Esports is Going Mainstream. You Didn’t Even Know it Was a Thing (But Your Kids Probably Did).

September 12, 2019

Source: Newzoo; *Projected revenue growth for 2019. Source: Newzoo; *Projected revenue growth for 2019.

The consumption of video game content has changed significantly over the years. Once the domain of pimply teenagers in their parents’ basements, video game playing (gaming) has evolved into an interactive activity where, thanks to the internet, players from around the world compete against one another in real time. The number of worldwide gamers is staggering — 2.4 billion, according to Statista. However, the way that content is consumed by those not holding the game controller has changed too. In the past, if you weren’t playing the game yourself, you were relegated to watching your friends play, bored and hoping they would hurry up and relinquish the controller back to you. Over the last couple of years, however, video gaming has become much more of a spectator activity with the emergence of platforms that focus on live-streaming video gameplay (such as Twitch, YouTube Gaming and Periscope), as well as live tournaments that can draw thousands of live spectators and millions of live-stream viewers.[1] In live events, players compete against one another in games such as Dota 2, Fortnite, League of Legends, Call of Duty, Overwatch and Madden NFL — often for a piece of a prize pool that can run into the tens of millions of dollars.

While the first official competition on record happened at Stanford University in October 1972, the modern era of electronic sports, or esports,[2] really emerged in the 1990s with the introduction of the next generation of game consoles and games, as well as video gaming-focused leagues and tournaments. Since that time, the popularity of esports has exploded. According to market researcher Newzoo, the revenues of the global esports market, including media rights, merchandise, tickets, advertising, brand partnerships and investments from game publishers, stood at less than $200 million in 2014 but is expected to exceed $1 billion in 2019.

For elite-level gamers, the stakes are high and the payouts lucrative. In 2018, for example, the total esports prize money reached $150.8 million — up from $112.1 million the prior year. In July of this year, 16-year-old gamer Kyle Giersdorf won the solo event of the Fortnite World Cup held at Arthur Ashe Stadium in New York City, taking home $3 million in prize money as the last player standing. The event, which boasted a $30 million prize pool, touted more than 40 million participants in qualifying events for the final — which included 50 duo teams and 100 solo players. The three-day event drew over 19 million views on Twitch. Those viewers watched the event for nearly 23 million hours. The 23,000-seat stadium was sold out each of the three days of the event finals.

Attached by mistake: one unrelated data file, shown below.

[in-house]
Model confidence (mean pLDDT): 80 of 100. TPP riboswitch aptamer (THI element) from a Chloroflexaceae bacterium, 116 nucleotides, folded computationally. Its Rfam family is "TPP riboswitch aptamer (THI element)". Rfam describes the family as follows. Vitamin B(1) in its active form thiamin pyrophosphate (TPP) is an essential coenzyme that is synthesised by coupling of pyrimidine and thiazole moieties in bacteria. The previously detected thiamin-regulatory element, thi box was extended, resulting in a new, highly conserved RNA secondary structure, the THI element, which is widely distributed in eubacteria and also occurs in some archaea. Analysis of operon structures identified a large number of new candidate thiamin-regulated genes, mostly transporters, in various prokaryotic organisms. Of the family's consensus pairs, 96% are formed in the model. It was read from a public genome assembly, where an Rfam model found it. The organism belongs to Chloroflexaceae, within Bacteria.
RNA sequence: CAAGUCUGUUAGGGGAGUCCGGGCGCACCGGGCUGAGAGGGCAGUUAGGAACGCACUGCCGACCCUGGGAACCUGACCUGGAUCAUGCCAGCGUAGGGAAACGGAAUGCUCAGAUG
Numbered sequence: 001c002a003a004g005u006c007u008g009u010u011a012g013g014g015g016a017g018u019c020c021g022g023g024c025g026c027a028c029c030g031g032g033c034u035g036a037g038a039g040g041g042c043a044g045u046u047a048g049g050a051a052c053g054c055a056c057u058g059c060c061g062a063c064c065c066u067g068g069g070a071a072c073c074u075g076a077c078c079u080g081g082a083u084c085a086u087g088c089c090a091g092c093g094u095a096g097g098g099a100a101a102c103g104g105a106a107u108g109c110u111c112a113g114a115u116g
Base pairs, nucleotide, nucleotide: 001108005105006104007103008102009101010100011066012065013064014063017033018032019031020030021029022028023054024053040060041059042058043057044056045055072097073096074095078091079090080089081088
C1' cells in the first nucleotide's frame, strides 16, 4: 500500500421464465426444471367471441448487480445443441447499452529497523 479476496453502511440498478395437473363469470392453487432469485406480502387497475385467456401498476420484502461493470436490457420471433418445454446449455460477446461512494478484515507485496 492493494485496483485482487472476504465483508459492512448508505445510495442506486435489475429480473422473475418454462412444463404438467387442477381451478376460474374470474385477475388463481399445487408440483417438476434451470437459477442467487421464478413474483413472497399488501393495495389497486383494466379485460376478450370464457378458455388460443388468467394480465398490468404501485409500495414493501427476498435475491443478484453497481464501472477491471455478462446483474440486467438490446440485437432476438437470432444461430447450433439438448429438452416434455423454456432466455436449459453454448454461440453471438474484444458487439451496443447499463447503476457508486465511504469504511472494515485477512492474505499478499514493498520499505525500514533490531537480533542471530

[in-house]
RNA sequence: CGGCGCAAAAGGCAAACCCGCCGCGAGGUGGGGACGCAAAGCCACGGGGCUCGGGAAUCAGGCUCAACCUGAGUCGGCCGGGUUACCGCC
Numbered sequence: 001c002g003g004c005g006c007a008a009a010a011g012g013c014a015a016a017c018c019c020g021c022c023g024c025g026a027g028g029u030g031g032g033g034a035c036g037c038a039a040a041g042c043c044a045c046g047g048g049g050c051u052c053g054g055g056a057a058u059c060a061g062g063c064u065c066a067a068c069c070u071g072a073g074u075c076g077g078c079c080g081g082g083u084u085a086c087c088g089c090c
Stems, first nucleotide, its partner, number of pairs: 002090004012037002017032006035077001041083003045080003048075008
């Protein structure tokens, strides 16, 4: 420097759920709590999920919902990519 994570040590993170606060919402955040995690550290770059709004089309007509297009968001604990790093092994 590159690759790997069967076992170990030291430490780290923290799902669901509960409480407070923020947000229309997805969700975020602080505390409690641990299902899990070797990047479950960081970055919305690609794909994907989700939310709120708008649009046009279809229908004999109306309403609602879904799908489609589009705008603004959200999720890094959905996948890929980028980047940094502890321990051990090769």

As a result of the mainstream adoption of esports, investor money is flooding into the industry. In May of this year, Comcast announced plans to build a 3,500-seat, 60,000-square-foot dedicated esports stadium that will be the home of Comcast’s esports team, the Fusion. In a sign of the importance that Comcast places on this investment, the estimated $50 million stadium will be located within the complex that houses all of Philadelphia’s major professional sports teams — the Eagles, Phillies, 76ers and Flyers.

Venture capitalists also view esports as an attractive investment area. In April, for example, Battery Ventures, Canaan Partners and New Enterprise Associates (NEA) each participated in the $46 million Series B financing of esports gaming team Gen.G. Bessemer Venture Partners led last February’s $37 million Series A funding round in esports gaming team Team SoloMid. NEA also participated in last November’s $15 million Series A funding round of PlayVS, a high school esports league. This is just a sampling of venture investment in the space.

Institutions of higher learning have even entered the fray, offering elite esports gamers incentives to attend their schools. According to the National Association of Collegiate Esports, there are currently over 100 colleges and universities offering scholarships. The dollar value of these scholarships is broad. Miami University of Ohio, for example, offers $4,000 scholarships to each of its 20 team members. Robert Morris University offers 50% of tuition and room and board for its varsity members. New York University offers its esports scholarship winners a full ride.


Key Takeaway

While it’s hard for many to wrap their heads around esports, the growth of the space is hard to ignore.


[1] To put audience size in context, esports viewership in the U.S. is projected to surpass that of the National Hockey League, National Basketball Association and Major League Baseball by 2020. 

[2] Multiplayer video games played competitively for spectators, typically by professional gamers.

Tags: Esports | Venture capital

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